Better tools for studying the gut and microbiome have improved our understanding of the ways in which the gut microbiota affect brain function (through direct release of humoral messengers, through the actions on the gut and the enteric nervous system, and through the immune system). The microbiome is also affected by the brain, the immune system, and the enteric nervous system and the gut. One can consider the immune system, the brain, the enteric nervous system, and the microbiota as four control arms of behavior in a superorganism made up of both the animal cells and the microbial colony. Animal models and increasingly human studies suggest a role for the microbiome in several human diseases. Mood disorders, autism, and schizophrenia all have possible relationships with the microbiome. This chapter reviews some of the current examples of the complex interaction between microorganisms and animal host behavior and pathology.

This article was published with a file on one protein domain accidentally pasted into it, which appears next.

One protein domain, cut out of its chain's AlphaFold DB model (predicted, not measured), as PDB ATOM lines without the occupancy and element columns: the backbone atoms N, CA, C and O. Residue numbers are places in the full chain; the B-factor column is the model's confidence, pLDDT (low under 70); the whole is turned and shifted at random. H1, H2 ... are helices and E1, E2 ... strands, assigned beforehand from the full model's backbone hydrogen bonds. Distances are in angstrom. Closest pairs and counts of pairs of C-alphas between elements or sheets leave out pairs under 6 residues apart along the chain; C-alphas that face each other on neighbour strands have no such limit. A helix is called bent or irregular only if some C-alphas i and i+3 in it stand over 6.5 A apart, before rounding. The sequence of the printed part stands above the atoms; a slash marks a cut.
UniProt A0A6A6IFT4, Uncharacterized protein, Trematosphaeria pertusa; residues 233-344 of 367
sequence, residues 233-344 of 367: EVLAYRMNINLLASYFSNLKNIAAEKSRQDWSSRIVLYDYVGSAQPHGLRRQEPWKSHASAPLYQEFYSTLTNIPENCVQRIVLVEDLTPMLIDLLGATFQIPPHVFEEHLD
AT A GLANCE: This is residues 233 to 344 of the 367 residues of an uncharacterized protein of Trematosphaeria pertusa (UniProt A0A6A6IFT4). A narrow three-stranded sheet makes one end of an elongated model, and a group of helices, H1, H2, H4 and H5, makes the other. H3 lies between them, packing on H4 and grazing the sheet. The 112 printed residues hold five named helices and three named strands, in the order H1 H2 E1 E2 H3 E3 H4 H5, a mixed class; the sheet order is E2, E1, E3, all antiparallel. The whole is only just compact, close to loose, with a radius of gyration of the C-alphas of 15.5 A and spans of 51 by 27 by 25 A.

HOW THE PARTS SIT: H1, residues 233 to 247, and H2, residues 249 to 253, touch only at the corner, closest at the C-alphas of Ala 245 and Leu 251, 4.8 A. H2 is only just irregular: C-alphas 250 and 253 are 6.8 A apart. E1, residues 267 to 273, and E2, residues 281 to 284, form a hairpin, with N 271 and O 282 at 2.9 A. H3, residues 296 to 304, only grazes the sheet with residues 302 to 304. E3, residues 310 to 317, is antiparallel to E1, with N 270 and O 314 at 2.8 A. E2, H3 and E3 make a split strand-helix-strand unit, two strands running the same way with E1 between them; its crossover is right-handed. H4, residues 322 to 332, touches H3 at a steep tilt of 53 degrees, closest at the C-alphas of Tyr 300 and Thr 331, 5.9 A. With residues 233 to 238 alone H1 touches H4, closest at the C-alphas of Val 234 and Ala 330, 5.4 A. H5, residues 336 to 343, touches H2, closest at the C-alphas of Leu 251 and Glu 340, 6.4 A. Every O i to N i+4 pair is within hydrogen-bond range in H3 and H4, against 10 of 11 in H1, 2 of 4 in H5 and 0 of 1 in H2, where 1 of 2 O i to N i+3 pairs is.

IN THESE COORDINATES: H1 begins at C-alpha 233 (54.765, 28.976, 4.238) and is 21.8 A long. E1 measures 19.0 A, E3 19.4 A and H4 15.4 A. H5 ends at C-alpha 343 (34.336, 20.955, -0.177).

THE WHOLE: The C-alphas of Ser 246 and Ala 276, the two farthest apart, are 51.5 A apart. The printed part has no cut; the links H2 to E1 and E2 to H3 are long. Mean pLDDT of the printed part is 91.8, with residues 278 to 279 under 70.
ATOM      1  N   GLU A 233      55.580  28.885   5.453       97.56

|Original language||English (US)|
|Title of host publication||The Microbiota in Gastrointestinal Pathophysiology|
|Subtitle of host publication||Implications for Human Health, Prebiotics, Probiotics, and Dysbiosis|
|Number of pages||9|
|State||Published - Jan 1 2017|
- Gut-brain axis
ASJC Scopus subject areas